In 1893 Addie Waites returned to Norfolk, where on July 19 she married William Alphaeus Hunton of Chatham, Ontario. He had moved to Norfolk in 1888 to become the first African American professional youth ...

Article

John Ernest

educator, author, social theorist, and activist, was born Ronald McKinley Everett on a farm in Parsonsburg, Maryland, the youngest of fourteen children of Addie and Levi Everett, a Baptist minister. The family's house was supplied by the landowner, who allowed the family half of the produce they harvested. Ronald spent his early years helping on the farm, and he excelled in school, graduating from Salisbury High School in 1958. After moving to Los Angeles, California, in 1959, he attended Los Angeles City College. By 1964 he had earned both a BA and an MA in Political Science and African Studies from the University of California, Los Angeles (UCLA).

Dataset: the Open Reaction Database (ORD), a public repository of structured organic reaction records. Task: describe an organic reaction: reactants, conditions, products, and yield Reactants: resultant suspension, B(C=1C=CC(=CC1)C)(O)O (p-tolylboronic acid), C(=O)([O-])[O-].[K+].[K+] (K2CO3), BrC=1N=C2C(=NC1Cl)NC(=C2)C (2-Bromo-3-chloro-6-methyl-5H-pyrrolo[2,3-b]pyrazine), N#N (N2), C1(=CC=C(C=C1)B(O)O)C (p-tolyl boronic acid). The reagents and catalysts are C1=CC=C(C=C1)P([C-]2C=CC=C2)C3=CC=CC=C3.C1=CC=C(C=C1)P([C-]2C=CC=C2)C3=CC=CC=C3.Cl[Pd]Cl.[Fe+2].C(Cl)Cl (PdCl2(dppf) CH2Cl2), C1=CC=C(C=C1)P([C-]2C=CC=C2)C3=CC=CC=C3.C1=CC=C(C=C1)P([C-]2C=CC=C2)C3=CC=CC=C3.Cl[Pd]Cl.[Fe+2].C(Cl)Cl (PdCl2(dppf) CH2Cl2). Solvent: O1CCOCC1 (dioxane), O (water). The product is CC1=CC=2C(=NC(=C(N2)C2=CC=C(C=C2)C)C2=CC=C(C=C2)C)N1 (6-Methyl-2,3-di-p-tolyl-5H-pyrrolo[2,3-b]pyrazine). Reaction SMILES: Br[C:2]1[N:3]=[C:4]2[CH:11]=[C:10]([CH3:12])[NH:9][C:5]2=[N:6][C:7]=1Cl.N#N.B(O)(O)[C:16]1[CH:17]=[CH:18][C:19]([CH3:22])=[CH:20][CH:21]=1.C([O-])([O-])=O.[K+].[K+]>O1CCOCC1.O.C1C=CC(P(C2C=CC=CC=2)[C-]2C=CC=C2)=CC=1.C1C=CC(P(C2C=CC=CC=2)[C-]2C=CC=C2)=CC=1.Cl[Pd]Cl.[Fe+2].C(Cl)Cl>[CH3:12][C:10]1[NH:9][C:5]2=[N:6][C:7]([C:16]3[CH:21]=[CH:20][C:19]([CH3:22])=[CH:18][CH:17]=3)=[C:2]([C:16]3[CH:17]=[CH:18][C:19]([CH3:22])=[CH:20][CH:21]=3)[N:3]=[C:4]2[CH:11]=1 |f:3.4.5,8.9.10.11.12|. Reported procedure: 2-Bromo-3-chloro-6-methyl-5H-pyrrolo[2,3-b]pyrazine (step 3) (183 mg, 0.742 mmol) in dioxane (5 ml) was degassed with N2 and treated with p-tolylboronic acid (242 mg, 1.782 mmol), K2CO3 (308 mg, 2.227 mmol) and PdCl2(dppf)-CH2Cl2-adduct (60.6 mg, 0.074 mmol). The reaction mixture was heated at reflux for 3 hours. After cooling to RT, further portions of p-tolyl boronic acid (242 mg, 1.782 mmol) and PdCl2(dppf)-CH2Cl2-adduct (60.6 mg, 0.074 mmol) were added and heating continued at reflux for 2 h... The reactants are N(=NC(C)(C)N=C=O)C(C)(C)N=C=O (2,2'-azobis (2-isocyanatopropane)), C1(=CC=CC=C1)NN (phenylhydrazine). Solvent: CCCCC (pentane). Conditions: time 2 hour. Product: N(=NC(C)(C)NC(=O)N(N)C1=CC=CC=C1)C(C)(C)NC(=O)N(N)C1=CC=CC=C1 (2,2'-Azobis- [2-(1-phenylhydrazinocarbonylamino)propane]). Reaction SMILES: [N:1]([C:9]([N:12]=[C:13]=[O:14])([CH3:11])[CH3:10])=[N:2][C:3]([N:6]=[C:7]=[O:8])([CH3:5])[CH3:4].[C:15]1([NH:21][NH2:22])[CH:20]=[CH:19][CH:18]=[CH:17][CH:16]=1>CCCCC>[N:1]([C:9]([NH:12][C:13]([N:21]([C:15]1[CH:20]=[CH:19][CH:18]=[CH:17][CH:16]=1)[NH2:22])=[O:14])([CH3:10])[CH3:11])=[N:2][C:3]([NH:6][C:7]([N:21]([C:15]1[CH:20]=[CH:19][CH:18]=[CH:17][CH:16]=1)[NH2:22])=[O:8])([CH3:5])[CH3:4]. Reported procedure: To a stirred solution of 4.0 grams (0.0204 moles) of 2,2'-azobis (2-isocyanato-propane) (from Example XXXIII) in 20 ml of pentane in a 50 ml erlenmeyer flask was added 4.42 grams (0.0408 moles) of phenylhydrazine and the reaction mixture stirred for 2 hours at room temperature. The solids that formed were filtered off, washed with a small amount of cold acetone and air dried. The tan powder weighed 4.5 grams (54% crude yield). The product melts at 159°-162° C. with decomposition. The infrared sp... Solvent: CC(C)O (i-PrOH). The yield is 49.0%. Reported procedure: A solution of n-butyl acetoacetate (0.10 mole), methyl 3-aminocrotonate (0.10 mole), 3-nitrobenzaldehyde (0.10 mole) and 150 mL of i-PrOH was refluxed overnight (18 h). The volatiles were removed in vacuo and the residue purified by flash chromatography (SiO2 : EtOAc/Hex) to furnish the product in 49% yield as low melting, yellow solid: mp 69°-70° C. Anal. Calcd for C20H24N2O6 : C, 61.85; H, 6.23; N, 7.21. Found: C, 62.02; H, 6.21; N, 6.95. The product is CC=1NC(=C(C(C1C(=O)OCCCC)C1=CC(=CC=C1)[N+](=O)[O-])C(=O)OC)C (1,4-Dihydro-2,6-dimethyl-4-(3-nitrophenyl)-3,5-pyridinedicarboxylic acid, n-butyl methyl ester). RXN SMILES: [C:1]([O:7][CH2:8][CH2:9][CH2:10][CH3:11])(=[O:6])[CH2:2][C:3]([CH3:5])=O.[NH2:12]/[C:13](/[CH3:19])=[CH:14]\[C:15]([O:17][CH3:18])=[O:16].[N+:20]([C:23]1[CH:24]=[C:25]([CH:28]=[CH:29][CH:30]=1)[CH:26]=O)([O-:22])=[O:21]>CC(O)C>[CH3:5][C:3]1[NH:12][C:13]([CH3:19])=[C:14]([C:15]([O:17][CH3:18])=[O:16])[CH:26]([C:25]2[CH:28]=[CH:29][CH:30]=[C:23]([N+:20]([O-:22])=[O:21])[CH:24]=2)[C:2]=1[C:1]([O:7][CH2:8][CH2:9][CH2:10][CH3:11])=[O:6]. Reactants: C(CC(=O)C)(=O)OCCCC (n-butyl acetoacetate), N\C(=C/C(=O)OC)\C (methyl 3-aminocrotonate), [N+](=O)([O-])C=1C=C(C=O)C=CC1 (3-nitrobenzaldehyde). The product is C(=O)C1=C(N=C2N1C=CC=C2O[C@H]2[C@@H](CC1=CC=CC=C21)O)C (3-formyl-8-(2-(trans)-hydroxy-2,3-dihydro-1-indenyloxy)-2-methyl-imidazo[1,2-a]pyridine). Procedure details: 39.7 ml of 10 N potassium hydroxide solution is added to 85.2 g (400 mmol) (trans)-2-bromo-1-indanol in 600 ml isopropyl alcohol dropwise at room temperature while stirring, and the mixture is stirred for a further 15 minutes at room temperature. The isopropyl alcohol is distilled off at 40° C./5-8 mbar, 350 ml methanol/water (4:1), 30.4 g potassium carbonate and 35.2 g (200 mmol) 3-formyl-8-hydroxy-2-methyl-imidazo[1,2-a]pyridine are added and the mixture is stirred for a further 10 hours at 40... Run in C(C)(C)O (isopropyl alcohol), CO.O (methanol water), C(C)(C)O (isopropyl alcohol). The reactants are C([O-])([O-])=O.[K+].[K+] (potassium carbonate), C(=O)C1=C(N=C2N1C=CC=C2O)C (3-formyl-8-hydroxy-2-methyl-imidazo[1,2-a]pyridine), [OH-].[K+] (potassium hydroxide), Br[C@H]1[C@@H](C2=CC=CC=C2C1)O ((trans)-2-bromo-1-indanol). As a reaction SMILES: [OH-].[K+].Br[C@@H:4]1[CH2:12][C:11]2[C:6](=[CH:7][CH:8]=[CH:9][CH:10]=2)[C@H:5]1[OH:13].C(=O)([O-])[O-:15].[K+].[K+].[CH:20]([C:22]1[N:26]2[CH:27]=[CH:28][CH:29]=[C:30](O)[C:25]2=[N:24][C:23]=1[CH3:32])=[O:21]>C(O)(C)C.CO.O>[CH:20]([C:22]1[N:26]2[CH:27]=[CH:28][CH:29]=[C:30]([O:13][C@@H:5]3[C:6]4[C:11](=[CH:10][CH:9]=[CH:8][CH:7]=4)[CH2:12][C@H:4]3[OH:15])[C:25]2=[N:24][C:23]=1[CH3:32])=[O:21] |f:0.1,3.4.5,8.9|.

As a student, Everett met Malcolm X whose influence on Everett s thinking helped to turn the young man to social activism Everett began to pursue a doctoral degree but he stepped away from ...

Article

A. Kia Sinclair

creator of the holiday of Kwanzaa. Maulana Ndabezitha Karenga was born Ronald McKinley Everett in Parsonsburg, Maryland. Karenga left Maryland in 1958 and relocated to Los Angeles. While in Los Angeles, Karenga developed into a key intellectual, political, and cultural figure. Karenga attended Los Angeles City College, where he became the first black to serve as student-body president. He received his BA and MA degrees in political science and African studies from the University of California, Los Angeles. Karenga received two PhDs, the first in political science from the United States International University (1976) and the second in social ethics from the University of Southern California (1993). Karenga was also awarded an honorary PhD from South Africa's University of Durban-Westville.